What's the best way to keep my granite counter tops clean? I don't want to wreck them, but the streaks are really frustrating me.
Please -- don't let your new counters scare you away from cooking! Here's four steps and four products to consider forbringing back the gleam to your new counters:
Step 1. Know what kind of counter tops you have. Cleaning instructions difer depending on the brand of counter or type of stone you have. You might think it's obvious that your counters are granite or marble, but unless you or your contractor picked them out from the stone yard, don't be too sure. There are some exciting new products including CaesarStone and Silestone that look almost like real stone, but they aren't. True stone counter tops are a natural product so they are more porus, more likely to suck in stains.
If you aren't sure if your counters are a composite or natural material, go to a kitchen showroom store and look at their samples. When you hold granite and CaesarStone samples next to each other, you'll learn how to feel and see the differences. Hint: granite and marble don't have any kind of pattern or "logic" in their design; on close inspection, composite stone does.
Step 2. Clean as you cook. When I had old laminate counter tops, I had a bad habit of letting wine glasses sit out all night after a party. I'd spill some gravy and not wipe it up until after the guests left.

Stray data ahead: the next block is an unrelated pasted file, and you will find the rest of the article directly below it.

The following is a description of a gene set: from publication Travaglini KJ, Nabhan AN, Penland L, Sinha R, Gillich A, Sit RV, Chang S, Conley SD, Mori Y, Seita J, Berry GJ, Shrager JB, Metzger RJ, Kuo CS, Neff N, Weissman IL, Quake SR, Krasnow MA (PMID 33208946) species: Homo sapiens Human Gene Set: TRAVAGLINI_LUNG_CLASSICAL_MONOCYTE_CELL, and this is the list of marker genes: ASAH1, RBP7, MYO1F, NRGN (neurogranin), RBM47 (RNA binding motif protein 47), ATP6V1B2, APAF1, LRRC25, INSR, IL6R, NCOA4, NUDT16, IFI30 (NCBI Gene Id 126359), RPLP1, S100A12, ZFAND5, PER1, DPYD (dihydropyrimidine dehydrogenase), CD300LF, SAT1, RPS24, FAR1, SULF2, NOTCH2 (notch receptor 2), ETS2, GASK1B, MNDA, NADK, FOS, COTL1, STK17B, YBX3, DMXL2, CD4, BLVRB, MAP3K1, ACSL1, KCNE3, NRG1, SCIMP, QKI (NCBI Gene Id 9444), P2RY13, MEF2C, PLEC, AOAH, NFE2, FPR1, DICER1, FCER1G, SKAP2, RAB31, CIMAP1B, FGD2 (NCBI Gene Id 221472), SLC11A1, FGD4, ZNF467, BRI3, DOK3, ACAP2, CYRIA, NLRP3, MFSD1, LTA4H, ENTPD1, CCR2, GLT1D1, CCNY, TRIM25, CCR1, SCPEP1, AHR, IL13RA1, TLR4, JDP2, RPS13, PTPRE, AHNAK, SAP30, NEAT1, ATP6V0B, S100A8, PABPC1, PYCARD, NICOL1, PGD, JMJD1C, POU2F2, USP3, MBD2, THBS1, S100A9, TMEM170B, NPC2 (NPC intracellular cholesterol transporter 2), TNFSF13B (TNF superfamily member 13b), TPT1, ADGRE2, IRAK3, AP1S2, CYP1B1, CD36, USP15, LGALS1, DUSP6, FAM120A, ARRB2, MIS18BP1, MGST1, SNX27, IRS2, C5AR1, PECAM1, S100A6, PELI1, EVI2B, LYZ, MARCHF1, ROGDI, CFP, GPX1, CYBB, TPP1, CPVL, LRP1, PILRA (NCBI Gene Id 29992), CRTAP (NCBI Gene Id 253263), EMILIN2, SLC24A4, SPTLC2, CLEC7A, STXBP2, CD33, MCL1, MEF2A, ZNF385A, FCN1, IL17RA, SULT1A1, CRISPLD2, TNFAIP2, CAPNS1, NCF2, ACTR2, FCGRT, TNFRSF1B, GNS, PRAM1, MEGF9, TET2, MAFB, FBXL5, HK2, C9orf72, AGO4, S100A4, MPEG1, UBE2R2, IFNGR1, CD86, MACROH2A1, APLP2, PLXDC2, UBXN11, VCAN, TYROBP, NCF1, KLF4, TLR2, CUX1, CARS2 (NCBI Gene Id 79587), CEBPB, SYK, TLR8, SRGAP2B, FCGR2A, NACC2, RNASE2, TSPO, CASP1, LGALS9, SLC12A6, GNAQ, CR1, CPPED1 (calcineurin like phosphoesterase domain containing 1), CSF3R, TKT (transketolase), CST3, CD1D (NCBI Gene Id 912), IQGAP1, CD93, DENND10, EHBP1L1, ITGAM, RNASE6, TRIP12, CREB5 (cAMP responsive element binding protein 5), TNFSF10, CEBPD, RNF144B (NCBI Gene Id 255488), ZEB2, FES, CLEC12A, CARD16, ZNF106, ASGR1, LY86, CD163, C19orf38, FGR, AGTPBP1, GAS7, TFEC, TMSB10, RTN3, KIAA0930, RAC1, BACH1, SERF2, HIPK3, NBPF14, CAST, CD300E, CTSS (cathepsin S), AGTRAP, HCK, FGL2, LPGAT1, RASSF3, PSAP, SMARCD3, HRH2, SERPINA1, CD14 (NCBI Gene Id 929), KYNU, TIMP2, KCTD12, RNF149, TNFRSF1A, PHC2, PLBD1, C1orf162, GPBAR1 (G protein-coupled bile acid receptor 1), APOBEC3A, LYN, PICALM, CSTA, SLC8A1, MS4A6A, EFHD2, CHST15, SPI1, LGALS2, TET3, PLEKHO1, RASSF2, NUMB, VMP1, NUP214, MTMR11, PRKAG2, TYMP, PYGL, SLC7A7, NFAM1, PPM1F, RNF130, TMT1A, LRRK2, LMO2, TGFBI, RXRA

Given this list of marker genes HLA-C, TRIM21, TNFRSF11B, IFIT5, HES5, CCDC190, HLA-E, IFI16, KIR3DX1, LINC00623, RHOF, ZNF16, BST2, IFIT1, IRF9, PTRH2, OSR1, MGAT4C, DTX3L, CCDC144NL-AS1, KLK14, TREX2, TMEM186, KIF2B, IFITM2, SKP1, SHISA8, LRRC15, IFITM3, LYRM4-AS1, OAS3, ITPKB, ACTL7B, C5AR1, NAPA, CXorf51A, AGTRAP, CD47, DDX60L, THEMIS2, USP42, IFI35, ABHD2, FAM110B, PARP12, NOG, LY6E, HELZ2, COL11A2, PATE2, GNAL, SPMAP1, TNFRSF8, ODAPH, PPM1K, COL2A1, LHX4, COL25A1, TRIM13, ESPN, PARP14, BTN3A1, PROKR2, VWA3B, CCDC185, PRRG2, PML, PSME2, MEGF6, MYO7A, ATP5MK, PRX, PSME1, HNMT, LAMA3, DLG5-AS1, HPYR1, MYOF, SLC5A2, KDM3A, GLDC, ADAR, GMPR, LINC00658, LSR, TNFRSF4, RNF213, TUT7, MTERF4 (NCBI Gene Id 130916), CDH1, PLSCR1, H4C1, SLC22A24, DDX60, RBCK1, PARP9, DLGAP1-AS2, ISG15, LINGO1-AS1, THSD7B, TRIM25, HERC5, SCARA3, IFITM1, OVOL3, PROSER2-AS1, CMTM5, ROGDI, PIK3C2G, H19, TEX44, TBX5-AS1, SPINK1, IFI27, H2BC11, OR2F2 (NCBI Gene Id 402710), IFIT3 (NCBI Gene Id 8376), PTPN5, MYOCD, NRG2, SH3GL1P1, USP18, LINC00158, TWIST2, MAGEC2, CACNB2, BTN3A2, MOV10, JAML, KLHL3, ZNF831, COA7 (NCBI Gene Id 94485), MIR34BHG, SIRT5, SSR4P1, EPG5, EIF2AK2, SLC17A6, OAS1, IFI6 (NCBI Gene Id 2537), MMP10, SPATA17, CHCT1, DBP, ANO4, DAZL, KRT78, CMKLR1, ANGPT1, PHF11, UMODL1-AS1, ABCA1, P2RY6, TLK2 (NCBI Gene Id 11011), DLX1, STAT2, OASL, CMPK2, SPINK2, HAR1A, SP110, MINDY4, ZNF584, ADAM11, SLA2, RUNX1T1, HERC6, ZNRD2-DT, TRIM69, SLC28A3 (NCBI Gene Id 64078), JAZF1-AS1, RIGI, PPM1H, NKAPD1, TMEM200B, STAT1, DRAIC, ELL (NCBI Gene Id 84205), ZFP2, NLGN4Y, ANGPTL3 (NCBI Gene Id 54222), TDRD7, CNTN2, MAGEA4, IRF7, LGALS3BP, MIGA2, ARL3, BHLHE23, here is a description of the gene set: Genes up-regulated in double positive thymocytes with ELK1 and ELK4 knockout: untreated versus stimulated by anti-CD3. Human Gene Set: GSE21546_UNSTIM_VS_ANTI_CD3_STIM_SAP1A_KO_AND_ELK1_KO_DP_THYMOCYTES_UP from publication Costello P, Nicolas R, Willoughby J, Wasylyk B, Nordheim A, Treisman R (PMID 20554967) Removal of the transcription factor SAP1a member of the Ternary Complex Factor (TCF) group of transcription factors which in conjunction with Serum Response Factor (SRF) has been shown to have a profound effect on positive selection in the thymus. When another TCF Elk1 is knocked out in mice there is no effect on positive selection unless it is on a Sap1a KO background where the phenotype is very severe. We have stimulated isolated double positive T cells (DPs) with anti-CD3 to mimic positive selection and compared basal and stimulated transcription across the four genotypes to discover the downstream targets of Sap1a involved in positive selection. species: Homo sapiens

If you have natural stone counter tops, you need to be more careful. Cleaning as you go is a good habit to develop and your new counter tops might be the sparkling inspiration you need. Dried on food can be difficult to remove since you can't use abrasives on the counters, and -- oh the horror! -- red wine and grease can leave permenant stains on your new countertop investment.
Step 3. Research. There is so much information about these new high end counter tops available online. Learn about what other people are doing to keep the counters streak-free by doing a quick Web search on the specific brand name of your counter and cleaning. Unfortunately, some of the information will be conflicting. People who get really into their counter tops like to disagree on the best way to take care of them, but this is still helpful background information. Also, check out this story on eHow.
Then, ask the manufacturer or a stone yard, or at least look at their websites for cleaning tips. For example, my CaesarStone came from the helpful guys at Elite Granite so that's where I started my research. While your talking to these people, ask them how you can tell if you need to re-seal your counters. Keep in mind that since they might sell re-sealing services, it might be in their interest to suggest annual re-sealing.
Finally, read the lables of the products you're planning to use to clean the counters and check out their websites. People in the grocery store stare at me as I scrutinize cleaning product lables.
This seems like a lot of work, but it sure beats messing up countertops that cost as much as a decent used car, right?
Step 4. Buy and Try There's a slew of products ready to help us keep kitchen counters clean. I've been trying some different products lately, looking for one with a good smell that doesn't streak and won't damage my counters. Check back later today for a post on the counter cleaning products I've been testing. (While there's glass cleaner in my picture here, I don't recommend using that.)